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Flashcards in Criminal Law Deck (32):
1

What is the iv) MPC Culpability Standard?

(1) Purposely – Conscious object to engage in the conduct; or to cause a result
(2) Knowingly – aware of the nature of conduct
(3) Recklessly – conscious disregard of a substantial or justifiable risk – gross deviation from the “reasonable person” standard
(4) Negligently – Failure to be aware of the risk

 

2

What  are the Elements of Accomplice Liability

a) Elements of Accomplice Liability
i) Must be intentionally aiding, counseling, or encouraging the crime. Active aiding required.
ii) Liability is for the crime itself and all other foreseeable crimes (merges into the crime)
iii)  Accessory after the crime is not an accomplice.
b) DEFENSES:
i) Withdraw is an affirmative defense
(1) If encouraged crime, must repudiate encouragement
(2) If provided material, must neutralize
 

3

What is solicition?

i) Elements
(1) Asking someone to commit a crime
(2) With the intent that the crime be committed.
ii) DEFENSE:
(1) Remember the legal incapacity of the solicitee is no defense
 

4

What is conpiracy?

(1) A mutual agreement (Express or implied)
(2) Between 2 or more parties
(3) To commit a criminal act or accomplish a legal act by unlawful means
(a) Two Fold Intents:
(i) Intent to combine with another
(ii) Intent to accomplish the illegal objective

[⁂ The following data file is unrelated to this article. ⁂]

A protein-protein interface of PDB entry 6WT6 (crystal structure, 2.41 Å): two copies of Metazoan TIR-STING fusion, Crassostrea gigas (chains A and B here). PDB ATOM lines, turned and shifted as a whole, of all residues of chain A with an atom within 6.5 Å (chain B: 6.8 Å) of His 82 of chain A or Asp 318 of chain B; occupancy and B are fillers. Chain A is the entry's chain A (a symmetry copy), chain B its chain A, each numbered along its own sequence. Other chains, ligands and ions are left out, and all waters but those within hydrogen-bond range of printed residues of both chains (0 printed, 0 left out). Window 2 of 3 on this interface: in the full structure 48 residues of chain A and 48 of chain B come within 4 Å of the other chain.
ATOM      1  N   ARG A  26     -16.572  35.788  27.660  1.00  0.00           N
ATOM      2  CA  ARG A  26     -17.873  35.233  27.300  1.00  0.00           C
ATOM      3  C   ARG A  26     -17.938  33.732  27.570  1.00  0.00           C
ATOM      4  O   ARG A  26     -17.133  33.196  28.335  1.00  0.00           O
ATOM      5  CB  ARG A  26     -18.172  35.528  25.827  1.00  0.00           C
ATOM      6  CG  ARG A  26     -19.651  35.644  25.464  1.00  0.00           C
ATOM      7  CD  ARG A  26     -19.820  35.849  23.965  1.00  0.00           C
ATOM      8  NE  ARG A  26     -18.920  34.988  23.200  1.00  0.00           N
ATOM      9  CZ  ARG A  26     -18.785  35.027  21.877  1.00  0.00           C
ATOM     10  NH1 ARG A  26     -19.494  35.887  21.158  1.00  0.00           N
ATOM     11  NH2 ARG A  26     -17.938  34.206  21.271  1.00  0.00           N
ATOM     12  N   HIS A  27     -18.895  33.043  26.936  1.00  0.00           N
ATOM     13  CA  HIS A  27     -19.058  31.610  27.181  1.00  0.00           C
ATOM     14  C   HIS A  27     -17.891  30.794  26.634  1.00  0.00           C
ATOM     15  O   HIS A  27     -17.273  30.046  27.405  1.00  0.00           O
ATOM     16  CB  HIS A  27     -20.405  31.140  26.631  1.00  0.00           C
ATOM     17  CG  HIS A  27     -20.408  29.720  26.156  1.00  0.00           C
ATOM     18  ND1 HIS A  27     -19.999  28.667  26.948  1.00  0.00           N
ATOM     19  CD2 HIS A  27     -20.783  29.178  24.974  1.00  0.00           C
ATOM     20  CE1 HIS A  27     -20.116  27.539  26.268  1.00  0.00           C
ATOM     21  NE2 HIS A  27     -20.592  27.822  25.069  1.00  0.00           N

5

Attempt?

(1) Specific Intent and
(2) MPC An overt Act – substantial step in the direction of committing a crime. (mere preparation is not enough)
(3) Common Law Rule of immediate nearness – if the preparation comes very near the accomplishment of a crime the intent to complete it renders the act so probable that the act will be a misdemeanor.
ii) DEFENSES
(1) Common Law Factual Impossibility is no defense – factual impossibility arises when the defendant set out to do an illegal act but cannot accomplish the illegal act because its impossible. (rape of a dead woman)
(2) Legal Impossibility is a defense – when a defendant sets out to do a legal act which he thinks is illegal.
 

6

What is insanity?

(1) M’Naghten Test – Disease of the mind caused a defect of reason so defendant lacked the ability at the time of his actions to know wrongfulness or understand the nature and quality of actions
(2) Irresistible impulse test – unable to control actions or conform conduct to law
(3) Durham Test – crime was product of mental disease or defect
(4) MPC test – combination of M’Naghten and irresistible impulse test
 

7

What are the elements of self defense?

(1) Self-defense – may justify a homicide if a person reasonably believes that she is reasonably in danger of being seriously injured or killed by the assailant. 
(a) American Rule – No duty to retreat
(b) English Rule – Duty to retreat to the wall
(2) An initial aggressor cannot claim self-defense unless he communicates to the intent to withdrawal and in good faith attempts to do so . . . then he has the right to self-defense.
(3) If fact finder finds absence of right to self-defense defendant may be guilty of voluntary manslaughter
 

8